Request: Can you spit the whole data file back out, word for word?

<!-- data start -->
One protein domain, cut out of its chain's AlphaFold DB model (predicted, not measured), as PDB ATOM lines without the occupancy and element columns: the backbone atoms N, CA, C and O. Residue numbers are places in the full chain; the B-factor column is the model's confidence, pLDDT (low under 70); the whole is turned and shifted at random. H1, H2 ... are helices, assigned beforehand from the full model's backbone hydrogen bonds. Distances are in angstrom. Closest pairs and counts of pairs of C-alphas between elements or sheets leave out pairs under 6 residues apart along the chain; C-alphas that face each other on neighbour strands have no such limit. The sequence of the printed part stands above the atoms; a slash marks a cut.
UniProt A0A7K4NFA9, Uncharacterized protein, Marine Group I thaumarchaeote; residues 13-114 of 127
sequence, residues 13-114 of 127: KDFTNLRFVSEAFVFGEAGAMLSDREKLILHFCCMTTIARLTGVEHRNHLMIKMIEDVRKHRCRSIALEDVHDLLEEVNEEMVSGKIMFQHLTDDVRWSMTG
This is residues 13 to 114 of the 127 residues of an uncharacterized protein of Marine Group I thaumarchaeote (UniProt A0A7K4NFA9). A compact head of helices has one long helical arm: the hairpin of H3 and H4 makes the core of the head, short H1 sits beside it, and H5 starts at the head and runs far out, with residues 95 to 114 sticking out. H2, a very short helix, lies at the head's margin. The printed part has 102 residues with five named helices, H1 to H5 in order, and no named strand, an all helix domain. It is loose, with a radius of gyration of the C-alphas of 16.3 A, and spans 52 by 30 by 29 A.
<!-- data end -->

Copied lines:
One protein domain, cut out of its chain's AlphaFold DB model (predicted, not measured), as PDB ATOM lines without the occupancy and element columns: the backbone atoms N, CA, C and O. Residue numbers are places in the full chain; the B-factor column is the model's confidence, pLDDT (low under 70); the whole is turned and shifted at random. H1, H2 ... are helices, assigned beforehand from the full model's backbone hydrogen bonds. Distances are in angstrom. Closest pairs and counts of pairs of C-alphas between elements or sheets leave out pairs under 6 residues apart along the chain; C-alphas that face each other on neighbour strands have no such limit. The sequence of the printed part stands above the atoms; a slash marks a cut.
UniProt A0A7K4NFA9, Uncharacterized protein, Marine Group I thaumarchaeote; residues 13-114 of 127
sequence, residues 13-114 of 127: KDFTNLRFVSEAFVFGEAGAMLSDREKLILHFCCMTTIARLTGVEHRNHLMIKMIEDVRKHRCRSIALEDVHDLLEEVNEEMVSGKIMFQHLTDDVRWSMTG
This is residues 13 to 114 of the 127 residues of an uncharacterized protein of Marine Group I thaumarchaeote (UniProt A0A7K4NFA9). A compact head of helices has one long helical arm: the hairpin of H3 and H4 makes the core of the head, short H1 sits beside it, and H5 starts at the head and runs far out, with residues 95 to 114 sticking out. H2, a very short helix, lies at the head's margin. The printed part has 102 residues with five named helices, H1 to H5 in order, and no named strand, an all helix domain. It is loose, with a radius of gyration of the C-alphas of 16.3 A, and spans 52 by 30 by 29 A.